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Which brings us to the absence of Lo Duca and the resulting void that exists. Without him and Valentin, I sense the team is lacking an element, a degree of intensity. Where have you gone, Wally Backman? Lo Duca provided that. Players recognized it, and even those who weren't particularly close to him acknowledged the effect of his fire.

Without Lo Duca, Valentin and Tom Glavine, the intensity level may be dangerously low in 2008 despite the spoken resolve about making amends for last season and no matter how much David Wright tries to enhance the team energy.

In that regard, you have reason to be concerned. But again, Randolph can do little to address the situation. He doesn't bring in the talent or the personality. I thought the signing of free agent David Eckstein to play second base might have helped, but he evidently overpriced himself.

That the Mets pursued Eckstein suggests they are aware of the intensity issue.

Have the Mets finalized their coaching staff? I know there was speculation that Rickey Henderson would not return after reportedly being a bad influence on some of the players.
-- Craig R., Long Island, N.Y.

Tom Nieto will be the coach taking Henderson's spot on the staff. I get such a kick out of the Rickey-bashing. The theory in some corners was that, somehow, Henderson was at least partially responsible for Reyes not running out a ground ball in Houston. Nice attempt. The Mets series in Houston preceded the All-Star break. Henderson was appointed during the break.

And does anyone remember that Reyes stole 23 bases and scored 25 runs in August when he still was under Henderson's "bad influence"?

Who chooses the inductees for the Mets' Hall of Fame? They have made no inductions since 2002, and seem to have leanings toward members of the 1969 team, with seven members from the team inducted. Most questionable was the selection of Tommie Agee, who was on the Mets for only five seasons and had maybe three good seasons. Why haven't they inducted John Franco, Dwight Gooden, David Cone, John Stearns, and the biggest omission, their all-time home run leader, Darryl Strawberry?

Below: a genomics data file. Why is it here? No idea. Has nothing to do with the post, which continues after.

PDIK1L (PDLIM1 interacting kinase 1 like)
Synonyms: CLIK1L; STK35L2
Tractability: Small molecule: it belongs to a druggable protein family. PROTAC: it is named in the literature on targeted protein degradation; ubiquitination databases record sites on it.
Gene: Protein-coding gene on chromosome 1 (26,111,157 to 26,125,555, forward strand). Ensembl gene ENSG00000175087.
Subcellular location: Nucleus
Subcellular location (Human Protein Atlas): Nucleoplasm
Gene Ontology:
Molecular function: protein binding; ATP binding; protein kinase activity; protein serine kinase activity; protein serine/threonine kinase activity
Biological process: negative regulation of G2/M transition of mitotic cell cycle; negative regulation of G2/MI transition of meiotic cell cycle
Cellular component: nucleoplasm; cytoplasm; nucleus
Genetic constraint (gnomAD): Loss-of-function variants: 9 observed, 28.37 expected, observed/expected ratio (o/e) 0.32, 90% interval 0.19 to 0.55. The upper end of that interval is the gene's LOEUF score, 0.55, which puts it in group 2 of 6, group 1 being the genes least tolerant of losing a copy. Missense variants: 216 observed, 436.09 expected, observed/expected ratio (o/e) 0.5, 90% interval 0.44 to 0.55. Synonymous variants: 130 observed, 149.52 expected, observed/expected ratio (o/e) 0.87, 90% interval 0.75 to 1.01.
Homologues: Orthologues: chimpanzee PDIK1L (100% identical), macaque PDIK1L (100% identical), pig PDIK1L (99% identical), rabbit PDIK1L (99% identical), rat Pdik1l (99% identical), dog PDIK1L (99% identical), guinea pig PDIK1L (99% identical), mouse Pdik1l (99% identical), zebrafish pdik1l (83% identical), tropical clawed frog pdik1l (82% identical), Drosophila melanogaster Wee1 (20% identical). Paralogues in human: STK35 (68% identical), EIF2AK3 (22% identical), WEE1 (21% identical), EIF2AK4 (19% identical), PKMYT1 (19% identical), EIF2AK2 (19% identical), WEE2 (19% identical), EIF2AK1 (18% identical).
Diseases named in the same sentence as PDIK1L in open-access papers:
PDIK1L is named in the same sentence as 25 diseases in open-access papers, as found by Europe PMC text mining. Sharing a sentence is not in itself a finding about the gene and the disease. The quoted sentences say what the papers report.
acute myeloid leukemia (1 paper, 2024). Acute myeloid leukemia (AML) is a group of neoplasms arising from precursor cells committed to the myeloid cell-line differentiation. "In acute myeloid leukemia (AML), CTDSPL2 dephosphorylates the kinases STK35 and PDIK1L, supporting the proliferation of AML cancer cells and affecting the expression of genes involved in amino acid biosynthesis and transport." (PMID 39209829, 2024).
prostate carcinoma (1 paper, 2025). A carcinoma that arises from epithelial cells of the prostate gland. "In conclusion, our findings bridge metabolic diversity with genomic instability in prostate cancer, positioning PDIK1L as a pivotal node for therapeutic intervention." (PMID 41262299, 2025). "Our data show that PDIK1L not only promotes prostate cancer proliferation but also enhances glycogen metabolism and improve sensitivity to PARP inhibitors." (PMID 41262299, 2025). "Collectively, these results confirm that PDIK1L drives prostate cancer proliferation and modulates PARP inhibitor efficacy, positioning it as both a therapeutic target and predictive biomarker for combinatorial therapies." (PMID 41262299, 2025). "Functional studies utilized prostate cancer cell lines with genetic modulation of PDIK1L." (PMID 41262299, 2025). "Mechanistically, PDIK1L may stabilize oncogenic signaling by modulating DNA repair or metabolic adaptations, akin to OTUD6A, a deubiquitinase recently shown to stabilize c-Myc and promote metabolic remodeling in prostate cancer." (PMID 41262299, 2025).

-- Wayne R., no location provided.

The committee that elected the people you have characterized included announcers, reporters -- I was one -- and the employee who, at that time, had the longest tenure with the club, Bob Mandt, the former head of stadium operations. Mandt began working for the Mets in 1961, selling tickets in Grand Central Station for their first season.

Since the last election, two members of the committee, Jack Lang and Bob Murphy, have passed on, and Mandt and one of the other writers have retired.

The inductees do include primarily members of the 1969, 1973 and 1986 teams -- Tom Seaver, Jerry Koosman, Buddy Harrelson, Jerry Grote, Cleon Jones, Tug McGraw, Ed Kranepool, Agee, Rusty Staub, Mookie Wilson, Keith Hernandez and Gary Carter. It's to be expected that the earlier teams have a greater representation. Moreover, Seaver, Koosman, Harrelson, Grote, Jones, McGraw and Kranepool were members of two World Series teams; not that World Series participation is the deciding factor.

When the next election is staged and who will elect the next inductee(s) will be determined by the club.

I expect the players you mentioned plus Mike Piazza and perhaps Al Leiter will be considered.

Marty Noble is a reporter for MLB.com. This story was not subject to the approval of Major League Baseball or its clubs.